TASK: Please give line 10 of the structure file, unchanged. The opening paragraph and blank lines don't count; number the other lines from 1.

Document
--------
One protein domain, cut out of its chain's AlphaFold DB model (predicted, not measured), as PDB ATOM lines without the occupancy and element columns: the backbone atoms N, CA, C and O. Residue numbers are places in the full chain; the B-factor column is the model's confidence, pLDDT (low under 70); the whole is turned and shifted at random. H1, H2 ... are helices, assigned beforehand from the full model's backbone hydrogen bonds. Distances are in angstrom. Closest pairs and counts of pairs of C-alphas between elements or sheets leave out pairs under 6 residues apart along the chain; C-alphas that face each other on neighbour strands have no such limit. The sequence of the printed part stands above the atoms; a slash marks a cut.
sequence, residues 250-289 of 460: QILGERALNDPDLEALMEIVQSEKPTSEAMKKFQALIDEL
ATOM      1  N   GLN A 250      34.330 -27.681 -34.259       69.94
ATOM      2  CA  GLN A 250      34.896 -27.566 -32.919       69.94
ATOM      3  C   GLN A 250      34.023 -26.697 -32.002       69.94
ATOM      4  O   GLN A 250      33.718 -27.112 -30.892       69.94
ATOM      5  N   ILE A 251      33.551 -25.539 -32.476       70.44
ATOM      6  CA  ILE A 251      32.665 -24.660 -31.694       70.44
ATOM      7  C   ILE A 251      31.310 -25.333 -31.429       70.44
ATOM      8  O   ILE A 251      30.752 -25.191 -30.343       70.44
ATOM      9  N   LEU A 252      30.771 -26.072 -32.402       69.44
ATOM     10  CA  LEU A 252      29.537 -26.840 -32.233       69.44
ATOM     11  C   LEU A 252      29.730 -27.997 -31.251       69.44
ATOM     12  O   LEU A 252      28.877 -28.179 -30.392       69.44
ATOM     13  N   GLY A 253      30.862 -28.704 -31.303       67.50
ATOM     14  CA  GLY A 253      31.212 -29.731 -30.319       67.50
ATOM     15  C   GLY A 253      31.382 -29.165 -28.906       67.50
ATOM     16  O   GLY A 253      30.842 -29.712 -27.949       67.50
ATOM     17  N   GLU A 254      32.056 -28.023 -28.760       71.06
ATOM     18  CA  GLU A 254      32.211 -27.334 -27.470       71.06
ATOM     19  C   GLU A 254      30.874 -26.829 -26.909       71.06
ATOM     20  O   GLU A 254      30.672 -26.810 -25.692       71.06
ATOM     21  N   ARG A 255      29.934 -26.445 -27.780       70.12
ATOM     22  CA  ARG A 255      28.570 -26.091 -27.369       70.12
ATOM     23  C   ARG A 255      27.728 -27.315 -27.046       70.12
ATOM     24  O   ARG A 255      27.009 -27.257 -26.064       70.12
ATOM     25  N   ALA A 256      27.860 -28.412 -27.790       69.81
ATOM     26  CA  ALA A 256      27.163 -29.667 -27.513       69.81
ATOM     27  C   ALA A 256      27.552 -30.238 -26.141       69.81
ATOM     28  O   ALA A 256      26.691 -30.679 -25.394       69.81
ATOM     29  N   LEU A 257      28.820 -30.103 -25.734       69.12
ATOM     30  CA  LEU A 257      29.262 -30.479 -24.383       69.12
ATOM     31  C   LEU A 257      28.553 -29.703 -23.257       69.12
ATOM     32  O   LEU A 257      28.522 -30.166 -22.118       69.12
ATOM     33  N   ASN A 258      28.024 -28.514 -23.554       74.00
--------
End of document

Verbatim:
ATOM      9  N   LEU A 252      30.771 -26.072 -32.402       69.44